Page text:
Lophophora fricii Haberm.
This species is endemic to Mexico (around the lagoon near Viesca in Coahuila).
Lophophora fricii, also known as Lophophora williamsii var. fricii, is a small, slow-growing cactus with pale grey-green to yellow-green stems that grow from a large taproot. The stems are spherical, spineless, usually lacking well-defined ribs and furrows, and with tufts of hairs that usually spread irregularly on the prominent podaria. Flowers are pale to dark pink and up to 1.6 inches (4 cm) in diameter.
USDA hardiness zones 9b to 11b: from 25 °F (−3.9 °C) to 50 °F (+10 °C).
How to Grow and Care
Lophophora is more tolerant of soil types than its relatives and typically grows in areas with decomposed limestone present in the soil. In cultivation, Lophophora does best in a fast-draining, mineral-based soil, which is about 2/3 sand.
Abundant water is beneficial in the summer months when the temperatures are over 90 °F (32 °C) and exposed to full sunlight for maximum growth. However, it must be allowed to dry out completely between waterings.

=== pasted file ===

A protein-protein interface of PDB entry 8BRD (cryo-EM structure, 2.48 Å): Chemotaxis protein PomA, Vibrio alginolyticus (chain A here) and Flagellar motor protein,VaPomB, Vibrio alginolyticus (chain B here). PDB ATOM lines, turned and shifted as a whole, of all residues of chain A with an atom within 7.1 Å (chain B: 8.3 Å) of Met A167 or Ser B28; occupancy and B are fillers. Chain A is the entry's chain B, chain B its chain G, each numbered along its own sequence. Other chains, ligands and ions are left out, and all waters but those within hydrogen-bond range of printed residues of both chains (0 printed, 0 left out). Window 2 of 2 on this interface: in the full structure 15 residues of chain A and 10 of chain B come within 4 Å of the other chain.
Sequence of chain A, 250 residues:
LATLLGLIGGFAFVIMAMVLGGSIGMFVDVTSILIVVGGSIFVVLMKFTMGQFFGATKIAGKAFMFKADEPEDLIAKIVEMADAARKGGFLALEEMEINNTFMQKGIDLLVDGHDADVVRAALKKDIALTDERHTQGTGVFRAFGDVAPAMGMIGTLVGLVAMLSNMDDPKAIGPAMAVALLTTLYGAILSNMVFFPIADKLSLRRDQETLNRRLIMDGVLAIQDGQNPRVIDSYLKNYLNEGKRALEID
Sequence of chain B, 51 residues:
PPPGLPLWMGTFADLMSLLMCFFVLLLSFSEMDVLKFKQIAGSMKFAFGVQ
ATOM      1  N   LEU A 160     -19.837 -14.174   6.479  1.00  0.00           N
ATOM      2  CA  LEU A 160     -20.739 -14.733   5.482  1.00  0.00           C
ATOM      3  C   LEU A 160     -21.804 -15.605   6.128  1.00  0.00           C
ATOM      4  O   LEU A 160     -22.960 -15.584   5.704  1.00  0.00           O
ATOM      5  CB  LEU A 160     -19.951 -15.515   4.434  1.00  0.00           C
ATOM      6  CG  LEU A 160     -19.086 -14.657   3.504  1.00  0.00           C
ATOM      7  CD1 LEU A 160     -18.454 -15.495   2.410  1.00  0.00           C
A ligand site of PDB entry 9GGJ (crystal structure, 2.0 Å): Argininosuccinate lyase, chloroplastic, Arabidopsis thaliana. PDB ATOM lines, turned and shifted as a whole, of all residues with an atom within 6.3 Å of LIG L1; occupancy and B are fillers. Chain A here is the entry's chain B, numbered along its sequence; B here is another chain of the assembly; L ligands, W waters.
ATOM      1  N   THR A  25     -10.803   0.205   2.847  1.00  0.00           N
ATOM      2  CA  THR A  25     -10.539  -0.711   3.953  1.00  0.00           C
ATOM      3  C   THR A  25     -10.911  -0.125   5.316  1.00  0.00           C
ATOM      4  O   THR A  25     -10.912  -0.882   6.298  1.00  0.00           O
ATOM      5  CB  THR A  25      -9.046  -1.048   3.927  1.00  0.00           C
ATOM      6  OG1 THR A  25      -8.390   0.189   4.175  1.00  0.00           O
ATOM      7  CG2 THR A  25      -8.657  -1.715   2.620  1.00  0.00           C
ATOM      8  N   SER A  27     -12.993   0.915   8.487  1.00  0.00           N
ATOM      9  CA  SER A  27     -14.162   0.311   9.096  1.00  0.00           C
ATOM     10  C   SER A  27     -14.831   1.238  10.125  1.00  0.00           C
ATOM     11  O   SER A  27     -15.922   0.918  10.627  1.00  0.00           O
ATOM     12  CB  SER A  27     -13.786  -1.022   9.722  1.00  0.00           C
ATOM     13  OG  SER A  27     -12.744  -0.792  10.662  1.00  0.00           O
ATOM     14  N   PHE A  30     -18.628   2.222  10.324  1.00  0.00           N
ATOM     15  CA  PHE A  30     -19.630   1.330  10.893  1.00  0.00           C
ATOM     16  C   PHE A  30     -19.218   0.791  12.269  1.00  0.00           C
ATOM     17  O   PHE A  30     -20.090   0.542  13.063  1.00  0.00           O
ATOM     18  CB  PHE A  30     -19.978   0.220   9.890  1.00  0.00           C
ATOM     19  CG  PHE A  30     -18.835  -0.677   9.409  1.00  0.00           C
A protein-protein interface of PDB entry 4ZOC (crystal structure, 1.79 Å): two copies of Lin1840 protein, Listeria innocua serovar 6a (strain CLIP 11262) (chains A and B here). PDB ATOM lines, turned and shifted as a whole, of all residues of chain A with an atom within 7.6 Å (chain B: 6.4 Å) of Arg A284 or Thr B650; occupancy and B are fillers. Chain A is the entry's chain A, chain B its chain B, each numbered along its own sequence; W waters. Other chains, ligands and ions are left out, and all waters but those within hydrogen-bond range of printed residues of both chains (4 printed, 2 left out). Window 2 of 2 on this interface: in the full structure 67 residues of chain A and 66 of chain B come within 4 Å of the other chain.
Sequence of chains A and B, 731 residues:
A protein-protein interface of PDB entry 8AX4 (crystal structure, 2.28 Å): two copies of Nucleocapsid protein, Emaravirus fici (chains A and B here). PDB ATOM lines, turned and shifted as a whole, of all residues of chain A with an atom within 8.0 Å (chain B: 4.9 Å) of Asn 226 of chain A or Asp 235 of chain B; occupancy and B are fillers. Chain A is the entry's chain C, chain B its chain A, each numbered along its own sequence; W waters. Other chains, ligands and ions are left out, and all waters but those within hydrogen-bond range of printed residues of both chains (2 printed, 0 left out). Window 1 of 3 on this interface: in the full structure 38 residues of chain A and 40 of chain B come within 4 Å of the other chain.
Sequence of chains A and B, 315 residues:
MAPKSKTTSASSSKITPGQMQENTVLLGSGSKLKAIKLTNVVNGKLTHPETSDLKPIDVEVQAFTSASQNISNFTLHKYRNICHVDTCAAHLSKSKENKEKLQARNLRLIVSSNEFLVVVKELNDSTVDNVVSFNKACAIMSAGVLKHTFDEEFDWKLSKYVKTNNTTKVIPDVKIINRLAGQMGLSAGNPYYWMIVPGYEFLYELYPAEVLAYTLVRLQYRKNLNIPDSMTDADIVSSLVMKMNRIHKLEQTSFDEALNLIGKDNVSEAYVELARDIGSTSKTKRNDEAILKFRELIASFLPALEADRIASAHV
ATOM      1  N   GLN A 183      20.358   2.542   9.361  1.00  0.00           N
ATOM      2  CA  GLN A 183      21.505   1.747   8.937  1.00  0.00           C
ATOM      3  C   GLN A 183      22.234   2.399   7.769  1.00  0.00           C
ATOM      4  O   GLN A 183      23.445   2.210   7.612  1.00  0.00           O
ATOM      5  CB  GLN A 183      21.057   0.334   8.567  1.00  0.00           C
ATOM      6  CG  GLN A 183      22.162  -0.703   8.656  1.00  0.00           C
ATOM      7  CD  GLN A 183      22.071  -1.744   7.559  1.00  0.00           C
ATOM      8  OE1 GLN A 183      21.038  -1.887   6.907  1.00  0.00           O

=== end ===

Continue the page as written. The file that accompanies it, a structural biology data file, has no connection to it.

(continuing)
They should also be fertilized twice a year. Over-fertilizing will typically result in the Lophophora developing cracks and splitting.
At times, some Lophophoras will develop a corky material on the plant body if exposed to pesticides or insecticidal soap. This corky condition will usually heal similarly to human skin if the plants are exposed to full sunlight.
Lophophoras are free flowering in cultivation, and although they can withstand low temperatures during winter, they do not require a cold shock to initiate flowering.
Learn more at How to Grow and Care for Lophophora.
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